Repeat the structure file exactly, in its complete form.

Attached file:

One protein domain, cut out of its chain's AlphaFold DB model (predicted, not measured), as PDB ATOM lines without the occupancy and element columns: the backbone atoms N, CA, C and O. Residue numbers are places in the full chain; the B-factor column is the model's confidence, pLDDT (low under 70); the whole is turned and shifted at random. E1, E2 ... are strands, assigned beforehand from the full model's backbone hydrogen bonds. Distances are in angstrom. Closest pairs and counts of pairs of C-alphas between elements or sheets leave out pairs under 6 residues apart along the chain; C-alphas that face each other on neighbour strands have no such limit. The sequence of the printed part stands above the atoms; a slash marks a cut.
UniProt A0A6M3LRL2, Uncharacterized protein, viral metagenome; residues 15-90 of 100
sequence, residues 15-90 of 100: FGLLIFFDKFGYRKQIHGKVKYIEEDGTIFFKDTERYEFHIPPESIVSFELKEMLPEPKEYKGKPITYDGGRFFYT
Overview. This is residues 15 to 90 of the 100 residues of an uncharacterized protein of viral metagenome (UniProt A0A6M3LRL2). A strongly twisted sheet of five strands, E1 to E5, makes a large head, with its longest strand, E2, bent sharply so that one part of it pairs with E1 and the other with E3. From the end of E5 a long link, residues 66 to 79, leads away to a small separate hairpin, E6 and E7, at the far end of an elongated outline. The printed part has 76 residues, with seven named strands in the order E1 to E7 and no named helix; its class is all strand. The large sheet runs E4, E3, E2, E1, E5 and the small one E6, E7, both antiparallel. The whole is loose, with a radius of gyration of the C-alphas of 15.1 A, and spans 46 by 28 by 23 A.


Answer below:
One protein domain, cut out of its chain's AlphaFold DB model (predicted, not measured), as PDB ATOM lines without the occupancy and element columns: the backbone atoms N, CA, C and O. Residue numbers are places in the full chain; the B-factor column is the model's confidence, pLDDT (low under 70); the whole is turned and shifted at random. E1, E2 ... are strands, assigned beforehand from the full model's backbone hydrogen bonds. Distances are in angstrom. Closest pairs and counts of pairs of C-alphas between elements or sheets leave out pairs under 6 residues apart along the chain; C-alphas that face each other on neighbour strands have no such limit. The sequence of the printed part stands above the atoms; a slash marks a cut.
UniProt A0A6M3LRL2, Uncharacterized protein, viral metagenome; residues 15-90 of 100
sequence, residues 15-90 of 100: FGLLIFFDKFGYRKQIHGKVKYIEEDGTIFFKDTERYEFHIPPESIVSFELKEMLPEPKEYKGKPITYDGGRFFYT
Overview. This is residues 15 to 90 of the 100 residues of an uncharacterized protein of viral metagenome (UniProt A0A6M3LRL2). A strongly twisted sheet of five strands, E1 to E5, makes a large head, with its longest strand, E2, bent sharply so that one part of it pairs with E1 and the other with E3. From the end of E5 a long link, residues 66 to 79, leads away to a small separate hairpin, E6 and E7, at the far end of an elongated outline. The printed part has 76 residues, with seven named strands in the order E1 to E7 and no named helix; its class is all strand. The large sheet runs E4, E3, E2, E1, E5 and the small one E6, E7, both antiparallel. The whole is loose, with a radius of gyration of the C-alphas of 15.1 A, and spans 46 by 28 by 23 A.